Just as we can uncover strengths in our moments of weakness—when we feel most brought to our knees—connect us to a higher purpose in our lives. In doing so, our “crucible moments” can steer us toward a new course, and a higher cause, we may never have otherwise stumbled upon.
From the moment he was born, Warwick had been groomed to be the savior of the family dynasty; the one who would restore Fairfax Media, and the Fairfax family, to its former glory. But, as Warwick shared, “This was not my dream.” Not only was it not his dream, but he didn’t possess the personality, skills or judgment to succeed at it. “I am not like Rupert Murdoch,” he reflected. “I don’t like the spotlight, I don’t like having to make fast decisions under pressure, I am just not wired as a take-charge, no-holds-barred chief executive. That was not my design.”
3. Set Your Vision
“You cannot inherit a vision. I tried and failed,” Warwick shared. Yet he’s not alone in feeling the weight of pressure to pursue a path that others had decided for him. As palliative care nurse Bonnie Ware wrote in The Five Regrets of the Dying, one of the biggest regrets people have at life’s end is that they lived the life others wanted for them, not the one they wanted for themselves.
We are wired to belong and to avoid actions that risk causing disappointment or discord. It explains why so many people ‘live by default’, taking the path of least resistance and optimal people pleasing – rather than living ‘by design’, charting their own course toward whatever vision uniquely inspires them. In the video below I share the experience of climbing Mt Kilimanjaro with my husband and four teenage children. The key lesson: only when we dare to pursue a bold vision can we discover and expand our potential for greater things.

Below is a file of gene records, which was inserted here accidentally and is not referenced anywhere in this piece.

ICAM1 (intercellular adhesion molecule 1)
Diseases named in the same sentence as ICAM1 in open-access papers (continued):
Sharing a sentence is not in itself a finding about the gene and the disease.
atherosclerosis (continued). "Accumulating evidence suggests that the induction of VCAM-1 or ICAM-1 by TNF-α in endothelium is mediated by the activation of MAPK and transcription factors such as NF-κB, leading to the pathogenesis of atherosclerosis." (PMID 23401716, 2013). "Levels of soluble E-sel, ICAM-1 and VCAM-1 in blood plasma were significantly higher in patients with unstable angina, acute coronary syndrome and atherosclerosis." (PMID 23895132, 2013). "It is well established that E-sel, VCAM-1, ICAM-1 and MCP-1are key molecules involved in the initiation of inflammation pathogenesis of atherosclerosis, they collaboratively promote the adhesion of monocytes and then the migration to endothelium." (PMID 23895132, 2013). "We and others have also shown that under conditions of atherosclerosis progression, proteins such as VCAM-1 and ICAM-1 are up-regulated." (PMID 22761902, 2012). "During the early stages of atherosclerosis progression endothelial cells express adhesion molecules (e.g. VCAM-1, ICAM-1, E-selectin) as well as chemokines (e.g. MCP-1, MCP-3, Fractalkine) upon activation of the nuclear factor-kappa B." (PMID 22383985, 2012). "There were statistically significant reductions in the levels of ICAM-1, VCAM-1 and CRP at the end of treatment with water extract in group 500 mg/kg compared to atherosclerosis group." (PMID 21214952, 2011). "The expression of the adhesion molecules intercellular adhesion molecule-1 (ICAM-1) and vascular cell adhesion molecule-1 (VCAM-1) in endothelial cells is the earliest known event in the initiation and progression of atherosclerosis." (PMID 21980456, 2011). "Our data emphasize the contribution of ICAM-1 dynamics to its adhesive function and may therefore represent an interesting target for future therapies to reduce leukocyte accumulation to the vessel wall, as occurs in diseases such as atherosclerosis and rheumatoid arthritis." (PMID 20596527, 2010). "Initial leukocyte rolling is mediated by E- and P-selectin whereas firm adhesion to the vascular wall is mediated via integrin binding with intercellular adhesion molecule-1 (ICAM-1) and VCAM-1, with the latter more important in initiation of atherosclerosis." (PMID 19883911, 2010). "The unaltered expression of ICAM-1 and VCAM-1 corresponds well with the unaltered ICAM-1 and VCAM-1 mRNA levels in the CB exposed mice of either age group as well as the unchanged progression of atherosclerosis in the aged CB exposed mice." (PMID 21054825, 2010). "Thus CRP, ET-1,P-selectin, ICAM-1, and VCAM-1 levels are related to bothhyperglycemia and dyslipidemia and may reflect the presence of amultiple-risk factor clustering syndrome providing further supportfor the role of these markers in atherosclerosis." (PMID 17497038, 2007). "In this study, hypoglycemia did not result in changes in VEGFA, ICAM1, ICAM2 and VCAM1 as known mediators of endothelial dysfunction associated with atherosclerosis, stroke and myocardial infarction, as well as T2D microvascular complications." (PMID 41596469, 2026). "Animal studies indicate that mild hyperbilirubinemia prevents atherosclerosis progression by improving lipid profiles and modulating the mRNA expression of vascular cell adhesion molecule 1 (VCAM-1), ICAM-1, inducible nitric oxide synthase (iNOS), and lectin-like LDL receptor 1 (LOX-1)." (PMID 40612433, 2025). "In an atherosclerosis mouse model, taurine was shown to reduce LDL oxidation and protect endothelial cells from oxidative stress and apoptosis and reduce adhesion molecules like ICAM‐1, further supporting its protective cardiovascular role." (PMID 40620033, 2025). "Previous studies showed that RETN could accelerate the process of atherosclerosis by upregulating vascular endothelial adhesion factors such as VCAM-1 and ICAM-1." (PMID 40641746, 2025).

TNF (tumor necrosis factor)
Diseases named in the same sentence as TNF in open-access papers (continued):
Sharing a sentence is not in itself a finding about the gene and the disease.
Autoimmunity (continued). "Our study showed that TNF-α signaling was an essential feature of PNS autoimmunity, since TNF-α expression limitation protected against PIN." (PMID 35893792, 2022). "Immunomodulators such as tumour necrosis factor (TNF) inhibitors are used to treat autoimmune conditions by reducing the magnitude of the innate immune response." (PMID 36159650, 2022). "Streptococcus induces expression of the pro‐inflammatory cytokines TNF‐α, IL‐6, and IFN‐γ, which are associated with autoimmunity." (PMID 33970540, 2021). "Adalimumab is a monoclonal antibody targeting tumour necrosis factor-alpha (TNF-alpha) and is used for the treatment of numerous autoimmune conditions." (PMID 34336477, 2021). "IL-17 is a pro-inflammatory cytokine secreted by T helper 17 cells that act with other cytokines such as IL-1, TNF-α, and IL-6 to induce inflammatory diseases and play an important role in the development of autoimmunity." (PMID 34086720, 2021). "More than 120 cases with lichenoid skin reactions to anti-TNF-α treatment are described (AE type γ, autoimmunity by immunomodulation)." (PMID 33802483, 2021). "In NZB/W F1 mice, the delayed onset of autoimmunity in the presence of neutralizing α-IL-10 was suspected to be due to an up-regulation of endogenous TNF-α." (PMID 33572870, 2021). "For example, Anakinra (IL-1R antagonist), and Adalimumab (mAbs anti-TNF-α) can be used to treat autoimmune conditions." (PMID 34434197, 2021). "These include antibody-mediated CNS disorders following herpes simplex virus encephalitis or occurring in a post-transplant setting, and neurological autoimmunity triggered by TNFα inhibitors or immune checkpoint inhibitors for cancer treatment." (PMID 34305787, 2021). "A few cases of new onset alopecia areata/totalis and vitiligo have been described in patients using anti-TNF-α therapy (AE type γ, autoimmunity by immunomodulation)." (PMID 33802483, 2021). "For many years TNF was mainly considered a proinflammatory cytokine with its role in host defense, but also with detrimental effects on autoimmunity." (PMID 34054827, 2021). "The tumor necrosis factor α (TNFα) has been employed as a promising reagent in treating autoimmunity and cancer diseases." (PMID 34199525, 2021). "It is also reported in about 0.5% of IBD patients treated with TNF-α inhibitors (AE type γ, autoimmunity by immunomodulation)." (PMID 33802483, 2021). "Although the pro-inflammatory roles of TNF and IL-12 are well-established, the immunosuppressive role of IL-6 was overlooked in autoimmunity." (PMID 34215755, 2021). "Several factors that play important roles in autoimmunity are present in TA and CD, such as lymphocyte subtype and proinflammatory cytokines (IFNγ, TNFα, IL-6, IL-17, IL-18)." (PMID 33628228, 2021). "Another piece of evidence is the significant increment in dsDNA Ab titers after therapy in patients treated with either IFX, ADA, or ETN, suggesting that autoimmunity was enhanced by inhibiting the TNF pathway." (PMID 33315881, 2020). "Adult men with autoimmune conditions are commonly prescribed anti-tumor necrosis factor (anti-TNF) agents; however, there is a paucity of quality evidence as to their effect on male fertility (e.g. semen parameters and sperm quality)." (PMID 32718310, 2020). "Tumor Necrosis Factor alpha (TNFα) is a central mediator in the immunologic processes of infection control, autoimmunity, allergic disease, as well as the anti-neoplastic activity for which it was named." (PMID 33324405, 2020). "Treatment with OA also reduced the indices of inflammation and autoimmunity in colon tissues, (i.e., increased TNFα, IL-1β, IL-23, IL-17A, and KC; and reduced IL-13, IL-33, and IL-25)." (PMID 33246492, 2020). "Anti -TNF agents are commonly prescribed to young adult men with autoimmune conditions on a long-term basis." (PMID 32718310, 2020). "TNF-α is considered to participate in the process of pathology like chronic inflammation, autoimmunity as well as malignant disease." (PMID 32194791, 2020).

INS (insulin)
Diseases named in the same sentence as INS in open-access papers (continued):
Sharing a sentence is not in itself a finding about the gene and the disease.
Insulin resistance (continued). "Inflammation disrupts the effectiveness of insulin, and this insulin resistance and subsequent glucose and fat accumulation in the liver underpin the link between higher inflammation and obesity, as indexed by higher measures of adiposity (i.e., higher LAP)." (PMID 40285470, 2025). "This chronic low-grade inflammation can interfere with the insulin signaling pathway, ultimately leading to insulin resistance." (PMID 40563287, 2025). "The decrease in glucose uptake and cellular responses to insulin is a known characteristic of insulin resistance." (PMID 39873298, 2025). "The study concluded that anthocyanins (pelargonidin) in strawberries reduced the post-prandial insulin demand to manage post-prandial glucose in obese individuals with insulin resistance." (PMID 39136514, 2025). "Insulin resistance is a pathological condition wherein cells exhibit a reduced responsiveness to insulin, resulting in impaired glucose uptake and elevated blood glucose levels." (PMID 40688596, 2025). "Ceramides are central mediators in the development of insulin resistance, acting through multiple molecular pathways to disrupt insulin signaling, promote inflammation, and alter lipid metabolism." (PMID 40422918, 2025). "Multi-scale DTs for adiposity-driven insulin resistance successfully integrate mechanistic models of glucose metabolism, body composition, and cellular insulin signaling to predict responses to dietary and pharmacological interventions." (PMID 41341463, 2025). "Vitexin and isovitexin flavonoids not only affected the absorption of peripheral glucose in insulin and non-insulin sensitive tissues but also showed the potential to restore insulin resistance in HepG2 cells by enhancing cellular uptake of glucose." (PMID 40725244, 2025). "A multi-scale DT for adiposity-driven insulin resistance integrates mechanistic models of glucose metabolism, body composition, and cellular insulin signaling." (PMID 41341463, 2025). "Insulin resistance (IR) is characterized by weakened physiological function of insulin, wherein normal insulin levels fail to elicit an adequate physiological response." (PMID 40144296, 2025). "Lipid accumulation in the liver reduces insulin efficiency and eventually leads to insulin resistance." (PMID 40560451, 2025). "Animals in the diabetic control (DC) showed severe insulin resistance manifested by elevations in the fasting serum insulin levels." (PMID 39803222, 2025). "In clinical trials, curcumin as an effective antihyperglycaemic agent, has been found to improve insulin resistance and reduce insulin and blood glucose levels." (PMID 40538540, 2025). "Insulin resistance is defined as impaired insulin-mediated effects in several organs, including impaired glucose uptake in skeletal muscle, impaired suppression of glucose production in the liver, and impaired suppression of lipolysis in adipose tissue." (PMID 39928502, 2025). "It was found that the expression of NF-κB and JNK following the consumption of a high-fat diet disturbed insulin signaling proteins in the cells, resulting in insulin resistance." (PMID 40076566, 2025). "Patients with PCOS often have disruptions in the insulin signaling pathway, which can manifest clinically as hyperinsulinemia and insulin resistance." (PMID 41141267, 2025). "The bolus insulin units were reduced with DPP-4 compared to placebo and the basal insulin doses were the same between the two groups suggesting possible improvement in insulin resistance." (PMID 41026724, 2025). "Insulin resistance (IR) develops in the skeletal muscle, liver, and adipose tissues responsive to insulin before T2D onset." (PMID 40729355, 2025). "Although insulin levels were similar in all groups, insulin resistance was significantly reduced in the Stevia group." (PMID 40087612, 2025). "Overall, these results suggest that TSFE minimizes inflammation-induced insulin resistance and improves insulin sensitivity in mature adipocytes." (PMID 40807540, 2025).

Out of the ashes of the failed vision Warwick inherited from his family, he gradually came to build a new one. His new vision aligned with his talents, personality, his passion but also drew on the hard-won wisdom he’d gained from his crucible experience. As an executive coach, leadership advisor and soon-to-be-author, he now does what he does best – to reflect deeply on issues, to guide others in pursuing their purpose, and to support the leadership of those who do wish to sit at the helm.